IN GRADUATE SCHOOL, I ONCE TOOK A CLASS with a professor who, on a regular basis, would take us to a museum and then split up the students into various groups, sometimes based on an art historian from that week’s readings-”Team Krauss” and “Team Danto” were common. As we stood in discussion of the exhibition on view, he interrupted our conversations if they bordered on mere formalism or rote repetition of October, but only to say, curtly and matter-of-fact, “And? What else?” He would then leave us to our discussion, returning minutes later to ask us yet again, “And? What else?”
The comedy in this pedagogical routine was admittedly short-lived, but his simple query stuck with me. It encompasses a perennial difficulty, how to determine if what matters in the microcosm of art practice — the studio, the museum, the works themselves — has meaning in the architecture of the world-at-large. If it isn’t ultimately relevant outside that microcosm, then art practice ignores how it is but one type of image among the many we observe everyday floating across monitors, flashing on signs, and reflecting in the pools of one’s eyes.
Aaron Van Dyke‘s current exhibition at Bethel University, ”Photographs” and Paintings, consists of small-scale works that function as documents of the artist’s studio practice. Although, visually, these works look abstract, more accurately, they are best understood as manifestations of a certain set of material conditions that demonstrate the objecthood of painting and photography.
In this exhibition, Van Dyke’s ”mirror photos” defy the medium’s common function as merely imitative, as a document of the external world. This type of abstract photography in which Van Dyke takes part has experienced a recent resurgence — artists like Walead Beshty and Melanie Schiff come to mind — possibly as a stance against the slow disintegration of film photography and the physical photograph in the wake of digital media.
In the mirror photos, 4” x 5” inkjet prints, what appear to be images of debris float, as if suspended in a post-apocalyptic dust. The ephemeral appearance of these works belies the rigid program under which they were produced. These camera-less photographs, otherwise known as photograms, are based on an ur-photography principle that utilizes the simplest of means to achieve unexpected effects. In the case of Van Dyke’s works, these very basic materials include mirrors, light, photographic paper, the occasional bits of plastic, and dashes of salt that have been added to the paper’s surface. The process of creating these images is equally simple: Van Dyke takes two mirrors, places a sheet of photographic paper between them, and then exposes the paper to light.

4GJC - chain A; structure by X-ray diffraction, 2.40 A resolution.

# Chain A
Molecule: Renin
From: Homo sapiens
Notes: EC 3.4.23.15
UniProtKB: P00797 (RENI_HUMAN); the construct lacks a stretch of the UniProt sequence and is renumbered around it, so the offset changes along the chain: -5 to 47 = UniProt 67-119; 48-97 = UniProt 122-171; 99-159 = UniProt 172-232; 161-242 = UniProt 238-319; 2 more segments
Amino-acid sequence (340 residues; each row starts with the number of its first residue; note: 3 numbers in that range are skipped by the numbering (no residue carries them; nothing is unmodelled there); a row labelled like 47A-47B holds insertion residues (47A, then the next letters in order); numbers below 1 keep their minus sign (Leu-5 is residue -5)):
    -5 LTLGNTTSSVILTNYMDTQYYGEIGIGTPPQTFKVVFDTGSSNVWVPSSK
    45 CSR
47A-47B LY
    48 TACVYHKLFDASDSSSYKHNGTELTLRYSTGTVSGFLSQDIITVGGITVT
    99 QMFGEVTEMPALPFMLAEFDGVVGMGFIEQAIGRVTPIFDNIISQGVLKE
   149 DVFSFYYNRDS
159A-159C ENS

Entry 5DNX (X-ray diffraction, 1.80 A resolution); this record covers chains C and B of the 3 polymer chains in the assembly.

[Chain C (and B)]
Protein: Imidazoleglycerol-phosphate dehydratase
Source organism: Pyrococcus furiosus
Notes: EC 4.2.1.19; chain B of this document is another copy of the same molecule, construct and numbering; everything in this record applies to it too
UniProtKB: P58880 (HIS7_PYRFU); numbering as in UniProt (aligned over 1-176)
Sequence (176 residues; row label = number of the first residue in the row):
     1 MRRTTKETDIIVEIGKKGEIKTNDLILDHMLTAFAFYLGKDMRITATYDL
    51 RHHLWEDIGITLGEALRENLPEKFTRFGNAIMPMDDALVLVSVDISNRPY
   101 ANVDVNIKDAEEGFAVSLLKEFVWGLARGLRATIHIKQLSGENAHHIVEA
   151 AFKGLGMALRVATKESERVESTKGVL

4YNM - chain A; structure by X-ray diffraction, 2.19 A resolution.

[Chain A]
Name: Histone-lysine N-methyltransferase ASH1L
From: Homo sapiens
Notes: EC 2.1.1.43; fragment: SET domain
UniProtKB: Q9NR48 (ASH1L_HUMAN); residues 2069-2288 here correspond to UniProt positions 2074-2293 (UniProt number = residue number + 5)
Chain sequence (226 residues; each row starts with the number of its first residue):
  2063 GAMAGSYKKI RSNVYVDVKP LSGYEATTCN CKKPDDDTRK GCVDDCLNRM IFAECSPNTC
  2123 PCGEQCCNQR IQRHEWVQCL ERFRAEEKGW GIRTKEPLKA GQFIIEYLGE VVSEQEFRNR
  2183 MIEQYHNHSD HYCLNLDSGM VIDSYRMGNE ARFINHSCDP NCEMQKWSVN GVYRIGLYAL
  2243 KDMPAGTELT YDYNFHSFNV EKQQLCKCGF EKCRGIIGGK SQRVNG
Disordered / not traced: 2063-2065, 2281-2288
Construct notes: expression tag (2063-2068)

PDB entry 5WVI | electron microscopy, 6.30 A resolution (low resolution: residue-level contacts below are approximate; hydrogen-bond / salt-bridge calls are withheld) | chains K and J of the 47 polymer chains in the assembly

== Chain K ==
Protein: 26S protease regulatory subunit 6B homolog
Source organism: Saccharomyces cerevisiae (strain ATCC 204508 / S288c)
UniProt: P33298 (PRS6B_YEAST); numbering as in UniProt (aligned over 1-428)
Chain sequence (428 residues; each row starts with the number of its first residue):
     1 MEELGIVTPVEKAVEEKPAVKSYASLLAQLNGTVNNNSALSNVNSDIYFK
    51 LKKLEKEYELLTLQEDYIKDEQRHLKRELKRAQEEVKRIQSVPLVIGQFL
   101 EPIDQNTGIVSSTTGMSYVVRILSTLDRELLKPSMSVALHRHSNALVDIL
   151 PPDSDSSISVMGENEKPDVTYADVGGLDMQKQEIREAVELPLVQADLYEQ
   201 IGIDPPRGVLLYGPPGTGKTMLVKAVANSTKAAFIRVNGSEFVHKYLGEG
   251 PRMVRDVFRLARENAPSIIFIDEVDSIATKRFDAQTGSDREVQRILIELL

The ephemeral appearance of these works belies the rigid program under which they were produced.
Beyond the photograms’ indexical traces of their making, on a conceptual level, they also reveal an experience of vision-as-failure. In principle, we all know how difficult it is to take a photo of a mirror. The mirror is an invisible medium, a mode to reflect visual information and ideally, without interpretation. But the fact is mirrors do lie and do tend to reveal themselves; just think of all the annoying amateur photos posted on Facebook, where the mirror’s presence is betrayed in the shot by a spark of light radiating from its surface. Van Dyke’s photograms also reveal this fiction, the promise of unmediated reflection, by turning the mirror on itself.